Lean is the term used to describe the production system developed by the Toyota company in the post World War II years. “Lean” comes from the ability to achieve more with less resource, by the continuous elimination of waste. Lean manufacturing principles/ tools include 5’S, JIT (just in time), Kaizen, Kanban, and Value Stream Mapping.
For many manufacturers, driving lean techniques throughout the organisation is a challenging task that may or may not pay off but it doesn’t have to be that hard. Manufacturers can succeed with lean if management gets its strategy and objectives in place and stick by them. Companies start lean initiatives only to abandon them once another strategy comes on the scene. Public companies face pressure for short-term cost reductions. Staying lean requires more staying power than most companies can handle. Few companies attempt lean, and those that do struggle to make any significant improvement.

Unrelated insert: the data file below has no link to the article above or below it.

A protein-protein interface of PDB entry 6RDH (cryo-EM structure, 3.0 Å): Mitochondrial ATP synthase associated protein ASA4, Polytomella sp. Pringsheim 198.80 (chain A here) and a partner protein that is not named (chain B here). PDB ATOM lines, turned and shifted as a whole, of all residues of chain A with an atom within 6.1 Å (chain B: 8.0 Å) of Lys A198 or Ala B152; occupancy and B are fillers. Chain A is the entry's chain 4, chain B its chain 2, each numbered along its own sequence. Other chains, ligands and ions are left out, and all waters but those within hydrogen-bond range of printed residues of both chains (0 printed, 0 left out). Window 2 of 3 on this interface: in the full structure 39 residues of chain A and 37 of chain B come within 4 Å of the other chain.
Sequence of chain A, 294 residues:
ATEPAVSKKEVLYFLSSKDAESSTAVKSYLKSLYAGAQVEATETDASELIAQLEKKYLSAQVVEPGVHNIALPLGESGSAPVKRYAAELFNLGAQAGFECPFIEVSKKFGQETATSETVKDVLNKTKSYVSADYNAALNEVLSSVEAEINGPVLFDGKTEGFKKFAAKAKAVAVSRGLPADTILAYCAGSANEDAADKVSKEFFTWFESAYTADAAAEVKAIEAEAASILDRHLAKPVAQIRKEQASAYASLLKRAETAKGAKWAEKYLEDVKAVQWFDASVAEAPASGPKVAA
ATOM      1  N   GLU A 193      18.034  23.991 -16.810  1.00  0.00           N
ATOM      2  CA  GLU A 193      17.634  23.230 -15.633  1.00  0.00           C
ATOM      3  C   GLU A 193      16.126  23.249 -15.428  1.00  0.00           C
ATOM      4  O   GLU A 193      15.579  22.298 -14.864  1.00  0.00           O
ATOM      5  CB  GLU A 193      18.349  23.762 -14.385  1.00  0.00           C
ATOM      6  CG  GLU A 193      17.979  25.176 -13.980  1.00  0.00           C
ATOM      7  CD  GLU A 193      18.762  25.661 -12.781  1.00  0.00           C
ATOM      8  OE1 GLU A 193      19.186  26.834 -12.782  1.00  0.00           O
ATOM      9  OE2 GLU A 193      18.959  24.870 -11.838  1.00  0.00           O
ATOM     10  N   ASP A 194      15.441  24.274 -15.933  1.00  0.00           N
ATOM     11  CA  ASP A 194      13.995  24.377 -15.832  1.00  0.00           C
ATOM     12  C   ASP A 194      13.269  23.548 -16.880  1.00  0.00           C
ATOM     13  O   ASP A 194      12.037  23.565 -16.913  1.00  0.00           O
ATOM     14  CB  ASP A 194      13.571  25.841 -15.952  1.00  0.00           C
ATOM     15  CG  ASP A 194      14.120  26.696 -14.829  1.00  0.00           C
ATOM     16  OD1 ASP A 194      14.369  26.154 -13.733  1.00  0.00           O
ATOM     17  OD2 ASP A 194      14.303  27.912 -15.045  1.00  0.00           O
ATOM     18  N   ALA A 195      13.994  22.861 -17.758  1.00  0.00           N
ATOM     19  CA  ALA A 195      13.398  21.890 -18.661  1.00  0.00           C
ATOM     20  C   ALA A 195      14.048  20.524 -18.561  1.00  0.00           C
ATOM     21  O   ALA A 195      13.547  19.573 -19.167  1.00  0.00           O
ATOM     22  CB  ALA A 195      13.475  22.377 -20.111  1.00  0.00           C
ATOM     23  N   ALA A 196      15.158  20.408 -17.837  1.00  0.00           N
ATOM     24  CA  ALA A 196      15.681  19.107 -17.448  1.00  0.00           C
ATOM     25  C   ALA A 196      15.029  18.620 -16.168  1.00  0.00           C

A variety of factors are holding back lean’s progress in manufacturing within organisations including;
1. Lack of top-management commitment – Aligning practices around lean thinking requires massive cultural change. It must be led and driven from the top of the corporation.
2. A short-term focus on cost reduction – Responding to profit imperatives, many companies are concentrating only on reducing costs rather than looking to lean as a source of greater efficiencies.
3. Emphasis on imagery rather than real work – Management is too focused on the trappings of a lean initiative, such as slogans, launch parties and classes, rather than figuring out how to improve actual processes.
4. Reluctance to empower workers – With its focus on factory floor processes, lean elevates the role of the workers who live inside production. No one knows more about what is broken and how it can be fixed than the people who oversee the work on a daily basis.
Most companies will be unable to meet the challenges of undertaking lean but that is no reason not to begin, as lean can generate sustainable profit. Lean is hard work, but the benefits can be considerably positive and Lean manufacturing not only reduces operational costs but also targets to boost, restore and significantly raise the competitiveness of a company.
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